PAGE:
jobs.forEach { it.join() }

// then
assertEquals(counter.get(), numberOfCoroutines)
}
}```

Note that we’re executing 100,000 coroutines and each run adds a substantial delay. Nevertheless, there is no need to create too many threads because those operations are executed in an asynchronous way using thread from the CommonPool.

## 6. Cancellation and Timeouts

Sometimes, after we have triggered some long-running asynchronous computation, we want to cancel it because we’re no longer interested in the result.

When we start our asynchronous action with the launch() coroutine, we can examine the isActive flag. This flag is set to false whenever the main thread invokes the cancel() method on the instance of the Job:

```@Test
fun givenCancellableJob_whenRequestForCancel_thenShouldQuit() {
runBlocking<Unit> {
// given
val job = launch(CommonPool) {
while (isActive) {
println("is working")
}
}

delay(1300L)

// when
job.cancel()

// then cancel successfully

}
}```

This is a very elegant and easy way to use the cancellation mechanism. In the asynchronous action, we only need to check if the isActive flag is equal to false and cancel our processing.

When we’re requesting some processing and are not sure how much time that computation will take, it’s advisable to set the timeout on such an action. If the processing does not finish within the given timeout, we’ll get an exception, and we can react to it appropriately.

For example, we can retry the action:

```@Test(expected = CancellationException::class)
fun givenAsyncAction_whenDeclareTimeout_thenShouldFinishWhenTimedOut() {
runBlocking<Unit> {
withTimeout(1300L) {
repeat(1000) { i ->
println("Some expensive computation \$i ...")
delay(500L)
}
}
}
}```

If we do not define a timeout, it’s possible that our thread will be blocked forever because that computation will hang. We cannot handle that case in our code if the timeout is not defined.

## 7. Running Asynchronous Actions Concurrently

Let’s say that we need to start two asynchronous actions concurrently and wait for their results afterward. If our processing takes one second and we need to execute that processing twice, the runtime of synchronous blocking execution will be two seconds.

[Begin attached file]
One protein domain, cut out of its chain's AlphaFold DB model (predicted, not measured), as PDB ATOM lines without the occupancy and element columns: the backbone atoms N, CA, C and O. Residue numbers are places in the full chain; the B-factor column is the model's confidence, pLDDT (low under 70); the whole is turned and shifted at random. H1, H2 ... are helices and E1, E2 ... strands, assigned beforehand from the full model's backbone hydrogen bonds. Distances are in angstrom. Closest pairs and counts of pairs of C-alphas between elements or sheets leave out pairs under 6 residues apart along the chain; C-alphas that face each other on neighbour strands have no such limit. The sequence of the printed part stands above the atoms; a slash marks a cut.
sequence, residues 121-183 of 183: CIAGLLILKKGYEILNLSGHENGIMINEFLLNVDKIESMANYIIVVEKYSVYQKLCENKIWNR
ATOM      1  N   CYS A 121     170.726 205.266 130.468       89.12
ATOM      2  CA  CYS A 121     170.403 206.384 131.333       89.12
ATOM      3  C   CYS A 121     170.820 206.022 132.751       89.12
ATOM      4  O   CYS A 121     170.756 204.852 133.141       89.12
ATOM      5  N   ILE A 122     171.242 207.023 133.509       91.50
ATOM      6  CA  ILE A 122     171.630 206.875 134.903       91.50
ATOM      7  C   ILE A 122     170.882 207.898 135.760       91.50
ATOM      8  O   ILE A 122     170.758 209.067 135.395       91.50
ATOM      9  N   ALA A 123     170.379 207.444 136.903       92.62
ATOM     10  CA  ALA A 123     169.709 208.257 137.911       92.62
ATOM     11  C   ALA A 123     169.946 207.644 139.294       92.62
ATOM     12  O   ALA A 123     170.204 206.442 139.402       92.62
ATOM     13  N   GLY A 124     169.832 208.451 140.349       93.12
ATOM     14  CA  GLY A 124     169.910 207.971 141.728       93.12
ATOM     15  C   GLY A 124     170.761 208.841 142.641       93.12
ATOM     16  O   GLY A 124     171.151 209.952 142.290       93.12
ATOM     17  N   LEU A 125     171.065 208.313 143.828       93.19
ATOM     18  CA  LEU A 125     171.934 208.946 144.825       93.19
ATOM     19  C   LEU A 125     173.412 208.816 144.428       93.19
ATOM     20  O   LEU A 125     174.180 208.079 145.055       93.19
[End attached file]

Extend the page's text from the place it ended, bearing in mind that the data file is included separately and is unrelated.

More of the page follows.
It would be better if we could run both those actions in separate threads and wait for those results in the main thread.

We can leverage the async() coroutine to achieve this by starting processing in two separate threads concurrently:

```@Test
fun givenHaveTwoExpensiveAction_whenExecuteThemAsync_thenTheyShouldRunConcurrently() {
runBlocking<Unit> {
val delay = 1000L
val time = measureTimeMillis {
// given
val one = async(CommonPool) {
someExpensiveComputation(delay)
}
val two = async(CommonPool) {
someExpensiveComputation(delay)
}

// when
runBlocking {
one.await()
two.await()
}
}

// then
assertTrue(time < delay * 2)
}
}```

After we submit the two expensive computations, we suspend the coroutine by executing the runBlocking() call. Once results one and two are available, the coroutine will resume, and the results are returned. Executing two tasks in this way should take around one second.

We can pass CoroutineStart.LAZY as the second argument to the async() method, but this will mean the asynchronous computation will not be started until requested. Because we are requesting computation in the runBlocking coroutine, it means the call to two.await() will be made only once the one.await() has finished:

```@Test
fun givenTwoExpensiveAction_whenExecuteThemLazy_thenTheyShouldNotConcurrently() {
runBlocking<Unit> {
val delay = 1000L
val time = measureTimeMillis {
// given
val one
= async(CommonPool, CoroutineStart.LAZY) {
someExpensiveComputation(delay)
}
val two
= async(CommonPool, CoroutineStart.LAZY) {
someExpensiveComputation(delay)
}

// when
runBlocking {
one.await()
two.await()
}
}

// then
assertTrue(time > delay * 2)
}
}```

The laziness of the execution in this particular example causes our code to run synchronously. That happens because when we call await(), the main thread is blocked and only after task one finishes task two will be triggered.

We need to be aware of performing asynchronous actions in a lazy way as they may run in a blocking way.

## 8. Conclusion

In this article, we looked at basics of Kotlin coroutines.

We saw that buildSequence is the main building block of every coroutine. We described how the flow of execution in this Continuation-passing programming style looks.

Finally, we looked at the kotlinx-coroutines library that ships a lot of very useful constructs for creating asynchronous programs.

The implementation of all these examples and code snippets can be found in the GitHub project – this is a Maven project, so it should be easy to import and run as it is.

### I just announced the new Spring 5 modules in REST With Spring:

>> CHECK OUT THE LESSONS